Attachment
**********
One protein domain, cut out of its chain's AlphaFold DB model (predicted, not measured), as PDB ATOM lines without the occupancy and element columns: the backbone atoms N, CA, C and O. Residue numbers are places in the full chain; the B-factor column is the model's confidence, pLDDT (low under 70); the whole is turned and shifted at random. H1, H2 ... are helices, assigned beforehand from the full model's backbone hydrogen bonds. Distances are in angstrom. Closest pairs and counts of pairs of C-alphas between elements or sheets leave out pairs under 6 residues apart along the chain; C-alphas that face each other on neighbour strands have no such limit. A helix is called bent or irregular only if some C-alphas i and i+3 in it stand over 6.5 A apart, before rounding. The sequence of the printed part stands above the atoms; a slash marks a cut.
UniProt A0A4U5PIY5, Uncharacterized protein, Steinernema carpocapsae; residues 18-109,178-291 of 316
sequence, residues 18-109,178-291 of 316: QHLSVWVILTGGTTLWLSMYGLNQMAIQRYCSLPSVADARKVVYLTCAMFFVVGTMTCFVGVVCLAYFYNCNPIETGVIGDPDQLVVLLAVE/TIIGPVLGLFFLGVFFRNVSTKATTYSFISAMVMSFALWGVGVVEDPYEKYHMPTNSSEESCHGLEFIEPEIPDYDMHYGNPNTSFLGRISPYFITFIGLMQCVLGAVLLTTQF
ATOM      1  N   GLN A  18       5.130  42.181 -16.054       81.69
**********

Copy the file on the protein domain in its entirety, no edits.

One protein domain, cut out of its chain's AlphaFold DB model (predicted, not measured), as PDB ATOM lines without the occupancy and element columns: the backbone atoms N, CA, C and O. Residue numbers are places in the full chain; the B-factor column is the model's confidence, pLDDT (low under 70); the whole is turned and shifted at random. H1, H2 ... are helices, assigned beforehand from the full model's backbone hydrogen bonds. Distances are in angstrom. Closest pairs and counts of pairs of C-alphas between elements or sheets leave out pairs under 6 residues apart along the chain; C-alphas that face each other on neighbour strands have no such limit. A helix is called bent or irregular only if some C-alphas i and i+3 in it stand over 6.5 A apart, before rounding. The sequence of the printed part stands above the atoms; a slash marks a cut.
UniProt A0A4U5PIY5, Uncharacterized protein, Steinernema carpocapsae; residues 18-109,178-291 of 316
sequence, residues 18-109,178-291 of 316: QHLSVWVILTGGTTLWLSMYGLNQMAIQRYCSLPSVADARKVVYLTCAMFFVVGTMTCFVGVVCLAYFYNCNPIETGVIGDPDQLVVLLAVE/TIIGPVLGLFFLGVFFRNVSTKATTYSFISAMVMSFALWGVGVVEDPYEKYHMPTNSSEESCHGLEFIEPEIPDYDMHYGNPNTSFLGRISPYFITFIGLMQCVLGAVLLTTQF
ATOM      1  N   GLN A  18       5.130  42.181 -16.054       81.69